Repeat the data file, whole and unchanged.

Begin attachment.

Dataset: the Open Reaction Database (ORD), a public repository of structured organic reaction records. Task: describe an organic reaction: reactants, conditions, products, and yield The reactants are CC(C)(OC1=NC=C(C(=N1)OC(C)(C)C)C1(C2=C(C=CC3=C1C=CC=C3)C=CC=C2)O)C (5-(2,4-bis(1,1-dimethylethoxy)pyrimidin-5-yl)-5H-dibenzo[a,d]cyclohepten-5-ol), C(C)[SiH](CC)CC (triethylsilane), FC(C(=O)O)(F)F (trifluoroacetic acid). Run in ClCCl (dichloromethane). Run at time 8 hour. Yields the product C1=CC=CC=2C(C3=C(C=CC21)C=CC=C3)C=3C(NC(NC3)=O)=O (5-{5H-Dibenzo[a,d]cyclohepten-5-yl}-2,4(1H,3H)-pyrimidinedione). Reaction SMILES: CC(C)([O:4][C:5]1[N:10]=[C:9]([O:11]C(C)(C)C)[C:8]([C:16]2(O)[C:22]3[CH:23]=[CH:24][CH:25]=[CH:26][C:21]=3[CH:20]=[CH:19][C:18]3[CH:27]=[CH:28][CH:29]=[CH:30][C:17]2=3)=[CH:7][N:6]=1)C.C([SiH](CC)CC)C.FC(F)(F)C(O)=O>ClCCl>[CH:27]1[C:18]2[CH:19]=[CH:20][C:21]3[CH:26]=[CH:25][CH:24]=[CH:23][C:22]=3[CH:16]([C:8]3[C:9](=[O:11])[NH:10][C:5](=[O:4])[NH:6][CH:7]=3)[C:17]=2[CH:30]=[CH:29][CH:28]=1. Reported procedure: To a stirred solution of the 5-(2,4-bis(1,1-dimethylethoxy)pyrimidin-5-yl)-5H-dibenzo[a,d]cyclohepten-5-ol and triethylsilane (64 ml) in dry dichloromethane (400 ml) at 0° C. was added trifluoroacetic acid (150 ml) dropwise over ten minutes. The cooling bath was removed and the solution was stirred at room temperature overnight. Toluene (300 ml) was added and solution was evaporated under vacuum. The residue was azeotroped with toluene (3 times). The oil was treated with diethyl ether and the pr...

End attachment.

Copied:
Dataset: the Open Reaction Database (ORD), a public repository of structured organic reaction records. Task: describe an organic reaction: reactants, conditions, products, and yield The reactants are CC(C)(OC1=NC=C(C(=N1)OC(C)(C)C)C1(C2=C(C=CC3=C1C=CC=C3)C=CC=C2)O)C (5-(2,4-bis(1,1-dimethylethoxy)pyrimidin-5-yl)-5H-dibenzo[a,d]cyclohepten-5-ol), C(C)[SiH](CC)CC (triethylsilane), FC(C(=O)O)(F)F (trifluoroacetic acid). Run in ClCCl (dichloromethane). Run at time 8 hour. Yields the product C1=CC=CC=2C(C3=C(C=CC21)C=CC=C3)C=3C(NC(NC3)=O)=O (5-{5H-Dibenzo[a,d]cyclohepten-5-yl}-2,4(1H,3H)-pyrimidinedione). Reaction SMILES: CC(C)([O:4][C:5]1[N:10]=[C:9]([O:11]C(C)(C)C)[C:8]([C:16]2(O)[C:22]3[CH:23]=[CH:24][CH:25]=[CH:26][C:21]=3[CH:20]=[CH:19][C:18]3[CH:27]=[CH:28][CH:29]=[CH:30][C:17]2=3)=[CH:7][N:6]=1)C.C([SiH](CC)CC)C.FC(F)(F)C(O)=O>ClCCl>[CH:27]1[C:18]2[CH:19]=[CH:20][C:21]3[CH:26]=[CH:25][CH:24]=[CH:23][C:22]=3[CH:16]([C:8]3[C:9](=[O:11])[NH:10][C:5](=[O:4])[NH:6][CH:7]=3)[C:17]=2[CH:30]=[CH:29][CH:28]=1. Reported procedure: To a stirred solution of the 5-(2,4-bis(1,1-dimethylethoxy)pyrimidin-5-yl)-5H-dibenzo[a,d]cyclohepten-5-ol and triethylsilane (64 ml) in dry dichloromethane (400 ml) at 0° C. was added trifluoroacetic acid (150 ml) dropwise over ten minutes. The cooling bath was removed and the solution was stirred at room temperature overnight. Toluene (300 ml) was added and solution was evaporated under vacuum. The residue was azeotroped with toluene (3 times). The oil was treated with diethyl ether and the pr...